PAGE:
Supply Side
Are Suppliers Ripping Off the Tax Payer? And Are They To Blame for Government Projects Failures?

We held recently one of our ‘infamous’ pub debates – a debate on a topical or burning issue, held in a pub, with two short sets of arguments ‘for’ or ‘against’ the motion being presented, lots of banter, heckling, food, drink, merriment – but all with a serious message and outcome!

This one was sponsored by Basware, leading eProcurement software provider, and the proposition was – ‘this house believes major suppliers are still ripping off the government and taxpayers.” And the reason behind this – the range of public sector projects we came across in the National Audit Office guidance “Commercial and contract management: insights and emerging best practice involving suppliers which have not delivered. So we pondered – sometimes clearly, the buy-side is to blame, but how many of these ‘failures’ can we really put down to suppliers performing badly, charging too much or just generally “ripping off the public sector?”

So with that in mind, we arranged for some knowledgeable and stimulating speakers to argue for and against the proposition. Allan Watton, from advisory firm Best Practice Group, supported the motion, he has done some tremendous work recovering failing outsourcing contracts, and is knowledgeable in helping people get the most out of their major suppliers. He was joined by our own Peter Smith, defending the motion with examples of supplier criminality, incompetence or inability to own up to their failings.

Allan Watton referred to stats from a couple of reports (and was immediately berrated for having produced genuine facts to support his argument! ) that suggest more than 50% of outsourcing arrangements between public and private sector are wildly over budget and not delivering the outcomes required.  73% of IT projects are failing — a project that is running at over twice the budget or taking twice the expected time to implement were not uncommon. He also identified billions wasted on PFI (private finance) projects because of “inadequate and inappropriate supplier performance”. If a firm presents itself as expert in its field, he says, then it has a duty of responsibility to the client.

Peter backed him, offering that sometimes the driver of supplier behaviour seems to be pure greed. He cited recent reports of pharmaceutical firms putting the price of generic drugs up hundreds of percent once they become “generic” and not subject to negotiation. But, he noted, it is not always criminality or greed; there are cases where poor supplier performance and delivery led to major losses for public sector buyers, and he too gave ‘real’ examples. You can read a more indepth look at the arguments ‘for’ the motion here.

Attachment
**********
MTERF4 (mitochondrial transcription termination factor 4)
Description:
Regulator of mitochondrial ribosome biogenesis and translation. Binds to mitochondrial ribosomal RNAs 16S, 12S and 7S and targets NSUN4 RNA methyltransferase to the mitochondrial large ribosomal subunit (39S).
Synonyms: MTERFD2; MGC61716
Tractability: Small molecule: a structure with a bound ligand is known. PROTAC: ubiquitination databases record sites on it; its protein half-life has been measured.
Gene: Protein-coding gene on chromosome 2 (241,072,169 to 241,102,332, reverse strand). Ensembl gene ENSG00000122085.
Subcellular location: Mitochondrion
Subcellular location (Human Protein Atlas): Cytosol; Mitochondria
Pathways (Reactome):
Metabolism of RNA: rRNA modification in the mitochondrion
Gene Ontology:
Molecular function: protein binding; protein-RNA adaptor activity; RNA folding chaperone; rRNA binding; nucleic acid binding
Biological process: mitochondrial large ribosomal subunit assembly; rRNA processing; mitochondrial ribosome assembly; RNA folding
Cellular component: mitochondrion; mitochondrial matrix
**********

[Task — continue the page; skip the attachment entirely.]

In oppostion were Paul Clayton, of Basware, and one of the founders of Procserve, who suggested that large suppliers to government don’t make unreasonable margins and played the card that buyers have to take some responsibility when contracts go wrong. He was backed by Martin Webb, ex CPO and now a trainer and adviser in the public and private sectors, who talked about the need for more and better buyer / seller collaboration with the government taking more responsibility for contract and supplier performance.

Paul argued that while it is true that suppliers sometimes misrepresent themselves, and he mentioned the famous ‘dog degree buying’ case with Sky and EDS, customers can misrepresent too. Problems often come from the buy-side, as we saw recently in the NDA case, and from the high cost of doing business with the public sector alongside its ‘confrontational’ attitude, he said.

Martin cited the G4S issues as an example of where doing business with the public sector can cost a firm huge amounts of money directly and through their share price falling, and how some firms are now less keen to go for government work. Many of the problems, he says, come from the lack of clarity made about the requirements of the contract. There should be more conversations and dialogue during the procurement process. He blelieves this is not about suppliers ripping off the public sector; it is about both sides needing to find better ways of working together.

And you can read a fuller description of these arguments here.

Both sides put up strong arguments, but the audience had to be convinced one way or the other. To find out how they voted, you can read our article “Pub Debate Result – Are Suppliers Ripping Off Government?”

(Editor’s note – if you’d like some further reading on this subject, Allan Watton also writes infomormative articles on his firm’s website with a wealth of relevant information. In one in particular, he looks at the recent issues Capita has reported, and then goes from that into a discussion of what you can do if a provider starts to have problems that impact their service to your organisation. It contains good advice, and he gives four recommendations of how to address the challenges.)

 









First Voice

  1. Digby Barker says:

    I understand arguments in the Pub debate context are expected to be short so with that in mind I’ll just say that a Supplier can only ‘rip off’ a Buyer if that Buyer awards them a Contract. So from a tax payer’s viewpoint the buck will always stop with the Buyer: “You set the requirement. You set the budget. You chose & implemented the procurement procedure. You knew what the risks were. You chose them !” Oh, and by ‘Buyer’ I don’t just mean the procurement staff: I mean the Authority as the legal entity responsible.

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